After being mentioned in the House of Commons by Blake Richards, and attending a webcast to provide education on bullying, Mackenzie succeeding in having the Anti-Bullying Bylaw passed, and started making appearances in schools to tell her story. This year she has received an award for Social Action from Free the Children and Canadian Living, and accepted the award on stage at the WeDay in Toronto. Mackenzie continues to help other teens struggling with bullying in any way she can. Currently, she is participating in the Amanda Todd Legacy #SayItWithSnowflakes campaign that encourages mindful and respectful communication, she is working with the Kids Help Phone Alberta to help children and teens in crisis, and she is speaking at schools across Alberta and Canada to continue spreading her message.

In her own words: “I want to speak for people who can’t speak for themselves. I want people to know that just because you think you’re alone, you’re not.”




In August 2012, under the visionary leadership of principal Ms. MJ Nam, Fultonvale Elementary Junior High School of Elk Island Public Schools began the process of implementing restorative practices within their school community. School staff and students have embraced the philosophy and approach of restorative practices, which focus on building and sustaining positive relationships, and dealing with negative misunderstandings by repairing the harm that has been done and not casting blame.

Among other practices, Fultonvale staff have intentionally changed the language they use in the school community to promote an environment of mutual respect, and have implemented classroom and cross-graded sharing circles to strengthen relationships amongst their students.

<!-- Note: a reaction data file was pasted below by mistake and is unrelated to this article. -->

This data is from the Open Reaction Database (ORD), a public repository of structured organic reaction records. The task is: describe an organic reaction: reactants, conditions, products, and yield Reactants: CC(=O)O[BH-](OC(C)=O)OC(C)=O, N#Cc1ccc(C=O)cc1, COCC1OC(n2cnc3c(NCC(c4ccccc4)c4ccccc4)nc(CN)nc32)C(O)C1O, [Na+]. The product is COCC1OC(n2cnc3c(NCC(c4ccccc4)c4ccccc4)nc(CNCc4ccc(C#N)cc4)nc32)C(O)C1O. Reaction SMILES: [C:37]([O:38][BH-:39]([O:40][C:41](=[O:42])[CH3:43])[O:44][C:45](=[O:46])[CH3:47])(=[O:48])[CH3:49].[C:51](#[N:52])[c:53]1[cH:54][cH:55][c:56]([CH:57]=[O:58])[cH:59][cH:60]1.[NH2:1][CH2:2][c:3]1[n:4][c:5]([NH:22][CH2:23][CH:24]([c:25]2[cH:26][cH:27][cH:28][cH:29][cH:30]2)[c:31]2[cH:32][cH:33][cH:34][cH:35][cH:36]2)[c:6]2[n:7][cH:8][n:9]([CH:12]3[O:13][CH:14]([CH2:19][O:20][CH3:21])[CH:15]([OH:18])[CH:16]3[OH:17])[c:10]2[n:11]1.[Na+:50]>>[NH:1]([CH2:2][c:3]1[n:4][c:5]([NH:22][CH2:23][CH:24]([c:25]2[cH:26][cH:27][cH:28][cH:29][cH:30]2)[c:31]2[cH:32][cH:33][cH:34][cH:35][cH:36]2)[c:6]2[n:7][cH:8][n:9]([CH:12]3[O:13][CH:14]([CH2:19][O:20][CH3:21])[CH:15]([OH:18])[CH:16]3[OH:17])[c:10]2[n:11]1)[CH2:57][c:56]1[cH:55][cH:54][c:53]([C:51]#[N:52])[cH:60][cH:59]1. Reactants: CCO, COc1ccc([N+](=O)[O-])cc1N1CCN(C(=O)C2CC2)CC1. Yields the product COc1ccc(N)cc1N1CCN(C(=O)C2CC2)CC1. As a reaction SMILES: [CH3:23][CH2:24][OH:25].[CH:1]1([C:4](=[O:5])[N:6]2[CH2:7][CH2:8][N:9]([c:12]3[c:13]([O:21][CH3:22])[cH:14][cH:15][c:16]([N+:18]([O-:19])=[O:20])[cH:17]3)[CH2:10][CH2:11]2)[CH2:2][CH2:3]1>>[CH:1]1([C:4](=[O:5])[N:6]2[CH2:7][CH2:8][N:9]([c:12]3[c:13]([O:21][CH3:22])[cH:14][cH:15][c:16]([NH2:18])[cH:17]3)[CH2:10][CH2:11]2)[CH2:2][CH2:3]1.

Fultonvale has also adopted a restorative approach to conflict resolution. When a behavioural issue such as bullying occurs at Fultonvale, all of those affected and involved are included in the resolution process, and students are given the opportunity to learn how to take responsibility for their behaviours and to be directly accountable to those they have harmed. Rather than focusing on blame, guilt and punishment, Fultonvale staff help repair and strengthen relationships by encouraging students to listen, understand and reflect upon their behaviour and how they can move forward.

The first priority in Fultonvale’s School Education Plan is that “The school community is engaged in positive interpersonal relations and resolving conflicts peacefully.” Sustaining this work requires intentionality, perseverance and time, but the results are worth the effort. Since beginning their “restorative journey” just two short years ago, Principal Ms. MJ Nam has seen a “transformation” in the school culture, and in how students, teachers and other staff interact with one another.



the landing.fw

Nicholas Diaz and Linh Lu are true champions for diversity, equity and inclusivity at the University of Alberta. Over the past year, Nicholas and Linh have worked hard on several initiatives to make campus a safer and more caring space. Notably, they are responsible for creating and promoting gender-neutral washrooms on campus, and are the driving force behind the opening of The Landing, a space offering support for gender and sexual minority students.